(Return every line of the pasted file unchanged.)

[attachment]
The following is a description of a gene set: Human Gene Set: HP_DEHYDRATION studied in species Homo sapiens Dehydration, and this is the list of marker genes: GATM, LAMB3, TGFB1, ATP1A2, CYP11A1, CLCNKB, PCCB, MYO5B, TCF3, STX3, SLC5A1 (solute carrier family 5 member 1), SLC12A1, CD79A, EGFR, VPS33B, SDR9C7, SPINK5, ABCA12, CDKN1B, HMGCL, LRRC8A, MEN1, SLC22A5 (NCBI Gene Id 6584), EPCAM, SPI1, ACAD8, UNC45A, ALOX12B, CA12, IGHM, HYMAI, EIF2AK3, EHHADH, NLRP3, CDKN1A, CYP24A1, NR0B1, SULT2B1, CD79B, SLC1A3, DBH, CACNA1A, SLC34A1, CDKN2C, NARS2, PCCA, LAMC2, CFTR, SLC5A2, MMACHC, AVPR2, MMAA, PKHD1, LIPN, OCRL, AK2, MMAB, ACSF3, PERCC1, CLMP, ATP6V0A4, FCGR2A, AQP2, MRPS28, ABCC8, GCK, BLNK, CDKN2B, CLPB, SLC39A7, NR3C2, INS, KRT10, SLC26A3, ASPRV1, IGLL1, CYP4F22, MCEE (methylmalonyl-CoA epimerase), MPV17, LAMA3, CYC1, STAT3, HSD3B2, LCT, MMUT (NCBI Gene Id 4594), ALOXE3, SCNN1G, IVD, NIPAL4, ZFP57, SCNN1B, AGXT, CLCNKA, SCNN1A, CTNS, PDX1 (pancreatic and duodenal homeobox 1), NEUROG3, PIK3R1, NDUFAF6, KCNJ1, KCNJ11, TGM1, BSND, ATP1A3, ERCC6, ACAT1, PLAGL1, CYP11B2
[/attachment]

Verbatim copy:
The following is a description of a gene set: Human Gene Set: HP_DEHYDRATION studied in species Homo sapiens Dehydration, and this is the list of marker genes: GATM, LAMB3, TGFB1, ATP1A2, CYP11A1, CLCNKB, PCCB, MYO5B, TCF3, STX3, SLC5A1 (solute carrier family 5 member 1), SLC12A1, CD79A, EGFR, VPS33B, SDR9C7, SPINK5, ABCA12, CDKN1B, HMGCL, LRRC8A, MEN1, SLC22A5 (NCBI Gene Id 6584), EPCAM, SPI1, ACAD8, UNC45A, ALOX12B, CA12, IGHM, HYMAI, EIF2AK3, EHHADH, NLRP3, CDKN1A, CYP24A1, NR0B1, SULT2B1, CD79B, SLC1A3, DBH, CACNA1A, SLC34A1, CDKN2C, NARS2, PCCA, LAMC2, CFTR, SLC5A2, MMACHC, AVPR2, MMAA, PKHD1, LIPN, OCRL, AK2, MMAB, ACSF3, PERCC1, CLMP, ATP6V0A4, FCGR2A, AQP2, MRPS28, ABCC8, GCK, BLNK, CDKN2B, CLPB, SLC39A7, NR3C2, INS, KRT10, SLC26A3, ASPRV1, IGLL1, CYP4F22, MCEE (methylmalonyl-CoA epimerase), MPV17, LAMA3, CYC1, STAT3, HSD3B2, LCT, MMUT (NCBI Gene Id 4594), ALOXE3, SCNN1G, IVD, NIPAL4, ZFP57, SCNN1B, AGXT, CLCNKA, SCNN1A, CTNS, PDX1 (pancreatic and duodenal homeobox 1), NEUROG3, PIK3R1, NDUFAF6, KCNJ1, KCNJ11, TGM1, BSND, ATP1A3, ERCC6, ACAT1, PLAGL1, CYP11B2